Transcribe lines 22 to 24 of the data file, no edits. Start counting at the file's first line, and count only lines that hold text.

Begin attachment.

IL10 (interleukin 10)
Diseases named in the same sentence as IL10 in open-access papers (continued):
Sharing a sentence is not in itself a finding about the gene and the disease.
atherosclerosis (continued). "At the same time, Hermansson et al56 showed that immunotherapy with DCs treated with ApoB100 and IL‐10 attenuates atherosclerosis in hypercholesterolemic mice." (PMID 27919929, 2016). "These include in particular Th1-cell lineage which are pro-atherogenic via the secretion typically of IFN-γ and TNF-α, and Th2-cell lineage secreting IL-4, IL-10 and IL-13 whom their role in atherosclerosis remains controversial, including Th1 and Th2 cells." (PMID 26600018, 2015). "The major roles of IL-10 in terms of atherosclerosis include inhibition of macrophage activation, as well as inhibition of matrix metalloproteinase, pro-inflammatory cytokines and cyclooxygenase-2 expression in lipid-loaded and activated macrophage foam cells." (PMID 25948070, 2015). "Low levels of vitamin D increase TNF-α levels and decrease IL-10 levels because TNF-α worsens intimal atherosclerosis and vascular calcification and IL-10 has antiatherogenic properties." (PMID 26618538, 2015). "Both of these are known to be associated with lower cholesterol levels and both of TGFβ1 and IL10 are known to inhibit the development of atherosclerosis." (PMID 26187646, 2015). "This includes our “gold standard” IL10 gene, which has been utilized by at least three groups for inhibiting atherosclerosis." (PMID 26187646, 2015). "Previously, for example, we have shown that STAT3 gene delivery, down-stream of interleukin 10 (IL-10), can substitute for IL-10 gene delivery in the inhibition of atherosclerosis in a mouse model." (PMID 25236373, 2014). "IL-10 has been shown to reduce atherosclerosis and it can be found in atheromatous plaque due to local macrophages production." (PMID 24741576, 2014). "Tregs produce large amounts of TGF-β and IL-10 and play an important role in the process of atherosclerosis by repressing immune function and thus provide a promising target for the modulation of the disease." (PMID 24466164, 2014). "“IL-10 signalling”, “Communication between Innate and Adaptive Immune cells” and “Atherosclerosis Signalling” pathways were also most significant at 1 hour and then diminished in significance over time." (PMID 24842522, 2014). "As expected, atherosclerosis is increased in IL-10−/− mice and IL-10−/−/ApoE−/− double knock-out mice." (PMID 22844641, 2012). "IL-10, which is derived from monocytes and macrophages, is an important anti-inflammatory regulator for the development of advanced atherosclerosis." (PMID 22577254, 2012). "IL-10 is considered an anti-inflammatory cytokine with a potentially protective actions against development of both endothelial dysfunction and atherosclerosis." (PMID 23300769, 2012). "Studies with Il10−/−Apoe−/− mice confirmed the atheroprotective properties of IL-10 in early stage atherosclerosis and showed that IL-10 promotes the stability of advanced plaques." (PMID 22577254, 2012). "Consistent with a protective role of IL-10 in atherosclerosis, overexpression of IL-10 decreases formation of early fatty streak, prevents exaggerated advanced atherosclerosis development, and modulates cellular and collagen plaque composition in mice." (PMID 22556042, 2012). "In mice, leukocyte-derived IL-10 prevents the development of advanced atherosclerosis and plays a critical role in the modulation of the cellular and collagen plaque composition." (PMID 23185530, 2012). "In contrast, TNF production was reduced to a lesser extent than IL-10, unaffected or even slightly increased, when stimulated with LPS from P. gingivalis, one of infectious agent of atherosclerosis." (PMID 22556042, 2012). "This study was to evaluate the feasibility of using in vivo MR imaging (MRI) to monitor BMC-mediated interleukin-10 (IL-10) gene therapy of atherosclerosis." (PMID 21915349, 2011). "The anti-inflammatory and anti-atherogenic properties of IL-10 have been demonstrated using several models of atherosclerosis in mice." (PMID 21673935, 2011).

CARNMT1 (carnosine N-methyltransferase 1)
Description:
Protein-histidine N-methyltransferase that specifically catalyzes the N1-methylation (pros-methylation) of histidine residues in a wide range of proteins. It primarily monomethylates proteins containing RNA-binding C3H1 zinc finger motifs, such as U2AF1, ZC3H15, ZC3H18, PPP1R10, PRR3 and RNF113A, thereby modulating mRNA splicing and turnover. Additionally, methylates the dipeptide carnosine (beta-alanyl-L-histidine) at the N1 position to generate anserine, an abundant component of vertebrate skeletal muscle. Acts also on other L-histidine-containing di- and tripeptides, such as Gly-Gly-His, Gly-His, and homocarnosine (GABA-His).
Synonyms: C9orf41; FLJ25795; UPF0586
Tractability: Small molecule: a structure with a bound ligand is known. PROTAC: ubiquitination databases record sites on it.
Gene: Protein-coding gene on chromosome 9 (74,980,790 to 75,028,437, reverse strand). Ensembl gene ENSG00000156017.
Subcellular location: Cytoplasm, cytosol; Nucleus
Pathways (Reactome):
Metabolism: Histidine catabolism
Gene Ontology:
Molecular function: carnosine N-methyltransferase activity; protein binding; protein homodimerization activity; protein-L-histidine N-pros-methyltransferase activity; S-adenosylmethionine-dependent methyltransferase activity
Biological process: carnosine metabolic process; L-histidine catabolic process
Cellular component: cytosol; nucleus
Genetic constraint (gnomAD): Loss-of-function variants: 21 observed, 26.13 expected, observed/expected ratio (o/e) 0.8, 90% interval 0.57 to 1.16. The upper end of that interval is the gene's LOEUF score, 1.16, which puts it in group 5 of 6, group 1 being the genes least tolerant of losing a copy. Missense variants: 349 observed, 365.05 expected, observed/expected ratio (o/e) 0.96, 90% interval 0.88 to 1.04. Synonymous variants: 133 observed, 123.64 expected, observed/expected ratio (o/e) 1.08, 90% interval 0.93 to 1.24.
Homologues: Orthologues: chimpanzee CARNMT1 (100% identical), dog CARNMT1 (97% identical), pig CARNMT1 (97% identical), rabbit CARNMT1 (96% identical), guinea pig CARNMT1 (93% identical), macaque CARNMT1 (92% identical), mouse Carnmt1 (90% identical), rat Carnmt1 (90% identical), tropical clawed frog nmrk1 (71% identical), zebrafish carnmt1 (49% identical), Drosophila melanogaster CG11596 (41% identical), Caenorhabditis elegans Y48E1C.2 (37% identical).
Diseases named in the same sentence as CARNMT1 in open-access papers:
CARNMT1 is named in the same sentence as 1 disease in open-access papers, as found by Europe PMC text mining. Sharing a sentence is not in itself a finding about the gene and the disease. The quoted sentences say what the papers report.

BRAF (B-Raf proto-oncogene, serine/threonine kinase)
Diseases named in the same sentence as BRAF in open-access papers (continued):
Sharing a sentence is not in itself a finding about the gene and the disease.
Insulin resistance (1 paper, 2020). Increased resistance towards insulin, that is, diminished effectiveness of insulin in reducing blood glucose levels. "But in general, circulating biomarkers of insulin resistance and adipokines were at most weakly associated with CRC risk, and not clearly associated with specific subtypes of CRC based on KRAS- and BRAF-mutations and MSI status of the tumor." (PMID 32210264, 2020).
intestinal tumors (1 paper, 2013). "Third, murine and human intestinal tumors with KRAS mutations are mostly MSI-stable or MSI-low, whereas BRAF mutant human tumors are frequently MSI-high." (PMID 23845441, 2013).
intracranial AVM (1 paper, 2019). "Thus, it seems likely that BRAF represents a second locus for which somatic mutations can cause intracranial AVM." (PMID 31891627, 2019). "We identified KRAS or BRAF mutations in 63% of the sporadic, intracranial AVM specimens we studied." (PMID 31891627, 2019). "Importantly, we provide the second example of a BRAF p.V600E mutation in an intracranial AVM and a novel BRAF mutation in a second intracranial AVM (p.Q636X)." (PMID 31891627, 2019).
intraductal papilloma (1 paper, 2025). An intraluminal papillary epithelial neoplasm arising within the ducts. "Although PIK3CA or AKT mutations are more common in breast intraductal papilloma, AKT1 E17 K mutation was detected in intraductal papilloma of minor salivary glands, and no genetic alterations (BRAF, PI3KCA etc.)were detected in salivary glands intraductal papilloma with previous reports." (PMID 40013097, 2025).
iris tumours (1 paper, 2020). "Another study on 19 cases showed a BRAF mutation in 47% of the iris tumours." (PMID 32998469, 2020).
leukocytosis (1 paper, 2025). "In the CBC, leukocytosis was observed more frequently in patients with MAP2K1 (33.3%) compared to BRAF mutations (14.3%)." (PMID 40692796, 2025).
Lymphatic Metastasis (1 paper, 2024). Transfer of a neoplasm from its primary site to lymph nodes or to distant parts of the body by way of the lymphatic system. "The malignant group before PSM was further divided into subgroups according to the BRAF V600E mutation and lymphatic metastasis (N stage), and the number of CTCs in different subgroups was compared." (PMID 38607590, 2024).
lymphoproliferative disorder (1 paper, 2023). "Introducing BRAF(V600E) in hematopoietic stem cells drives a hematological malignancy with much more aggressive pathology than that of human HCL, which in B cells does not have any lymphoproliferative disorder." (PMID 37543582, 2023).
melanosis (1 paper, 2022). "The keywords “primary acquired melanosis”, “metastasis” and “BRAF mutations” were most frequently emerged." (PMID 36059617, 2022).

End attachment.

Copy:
BRAF (B-Raf proto-oncogene, serine/threonine kinase)
Diseases named in the same sentence as BRAF in open-access papers (continued):
Sharing a sentence is not in itself a finding about the gene and the disease.